Fiction writers have it easy – all they have to do is type up a one-page query letter, a one-page synopsis and perhaps and four- or five-paragraph author biography and ship it off to the literary agent of their choice. Non-fiction writers, on the other hand, must compile a professional book proposal if they want to get it published.
The one thing that many non-fiction writers overlook is the query letter. They assume that the book proposal will speak for itself, and they don’t put much time into the query (or cover) letter. However, your book proposal should always be supplemented with a clear, concise and attention-getting query letter to capture the agent’s or publisher’s interest before he or she even starts perusing the book proposal.
Since most non-fiction books are not even written until after a book proposal is accepted, your query letter must do all three of these things:
(1)Demonstrate your skills as a writer. This means no grammatical mistakes and no spelling errors. Feel free to let your style and tone creep into your query letter.
(2)Generate interest in your material. The literary agent or publisher must want to know more about your proposed material. For example, if you’re going to write a book about horticulture, give interesting anecdotes and information that is not included in other horticulture books on the market.
(3)Establish confidence in your expertise. Non-fiction books are written by experts in particular industries, which means that you must show the agent or publisher that you are qualified to write a book about the proposed material.
Most non-fiction query letters are five or six paragraphs long, and should always fit on one single typed page with one-inch margins on all sides. It should also include your contact information, including your e-mail address, your physical address, your phone number and your fax number if applicable. If you own a website that is relevant to the material, include that, as well.
Following is an explanation of how your non-fiction query letter should progress based on a five-paragraph format.
Paragraph #1: Capture the Recipient’s Interest
Whether you’re writing to a literary agent or to a publisher, he or she will form an opinion of your work based on the very first paragraph. Even if you manage to salvage your credibility, in subsequent sentences, those first few lines can serve to ruin your chances of ever becoming published.
In the opening paragraph of your non-fiction query letter, you’ll want to introduce yourself and your manuscript in an interesting, creative way. You might want to include the proposed word count for your manuscript, a working title, and the main premise for your material.
Paragraph #2: Explain Why You Should Write the Book
The second paragraph of your non-fiction query letter should explain your reasons for wanting to write the book as well as reasons why you are the right person to write it. For example, if you have been a horticulture professor at a major university for the last twenty years, mention that. You could also say that you intend to use the book in your curriculum, which ensures at least a few sales.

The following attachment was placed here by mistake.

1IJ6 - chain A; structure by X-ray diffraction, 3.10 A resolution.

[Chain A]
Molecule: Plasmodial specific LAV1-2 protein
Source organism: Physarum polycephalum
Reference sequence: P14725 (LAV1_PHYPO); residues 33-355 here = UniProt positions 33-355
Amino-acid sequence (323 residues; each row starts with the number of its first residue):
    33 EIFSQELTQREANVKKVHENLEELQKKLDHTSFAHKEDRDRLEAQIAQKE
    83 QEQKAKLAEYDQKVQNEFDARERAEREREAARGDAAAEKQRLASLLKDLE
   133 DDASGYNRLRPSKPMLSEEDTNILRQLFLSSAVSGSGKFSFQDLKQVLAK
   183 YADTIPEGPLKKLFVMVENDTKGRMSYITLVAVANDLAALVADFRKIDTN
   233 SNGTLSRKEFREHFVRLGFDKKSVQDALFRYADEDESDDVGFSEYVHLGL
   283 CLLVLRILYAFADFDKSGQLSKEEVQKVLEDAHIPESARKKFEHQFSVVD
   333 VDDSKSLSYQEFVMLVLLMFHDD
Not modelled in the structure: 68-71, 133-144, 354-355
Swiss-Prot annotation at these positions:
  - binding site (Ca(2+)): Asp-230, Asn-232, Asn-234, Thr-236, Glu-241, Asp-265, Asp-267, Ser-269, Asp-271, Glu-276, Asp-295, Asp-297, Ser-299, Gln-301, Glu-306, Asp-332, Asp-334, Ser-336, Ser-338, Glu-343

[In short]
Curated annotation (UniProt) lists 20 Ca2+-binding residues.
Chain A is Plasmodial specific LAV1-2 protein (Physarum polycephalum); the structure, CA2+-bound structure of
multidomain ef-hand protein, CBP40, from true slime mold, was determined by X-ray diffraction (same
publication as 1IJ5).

You don’t want to “toot your own horn” too brashly in this paragraph, but you do want to establish yourself as an expert. Include mention of any other works that you have published in the past, including magazine articles or trade journal pieces that might be of interest to the recipient.
Paragraph #3: Tell the Recipient Why Your Book is Different
Just about every subject under the sun has been written about at one point or another, so you’ll need to tell the recipient of your non-fiction query letter why your book is different. What information are you able to give that can’t be found in other volumes? Is there a fresh slant you are proposing to take on the subject that would give it immediate attention?
You will go into a more detailed analysis of similar titles later on in your book proposal, but this should give a brief overview. Tell the recipient what you can provide that other books and articles lack.
Paragraph #4: Issue an Invitation
The four paragraph of your non-fiction query letter should be an invitation not only to explore your book proposal but also to represent (literary agent) or publish (publisher) your manuscript. Give an estimated timeline for composition (how long it will take you to write the manuscript).
Be sure to thank the recipient for perusing your proposal and for taking the time to consider your manuscript. Politeness will always win points, and you should let the recipient know that you will be easy to work with.
Paragraph #5: Enclosures
Your final paragraph shouldn’t be written in paragraph form, but should include the enclosures of your book proposal in bulleted format. Make sure you list the enclosures in the order they will be attached to your query letter.
Once you’ve written your non-fiction query letter, sign it with a professional closing (Best Regards, Sincerely, etc.), and skip two spaces in which to sign your name. Below that, type your full legal name, your physical address, your e-mail address, your web address (if applicable) and your preferred method of correspondence.
You will find varying advice about non-fiction query letters in different reference books, and for the most part, every editor and agent prefers a different format. Some literary professionals will include the accepted format in their submission guidelines, while others leave it up to you. The above guidelines have been taken from my experience with four publishing companies.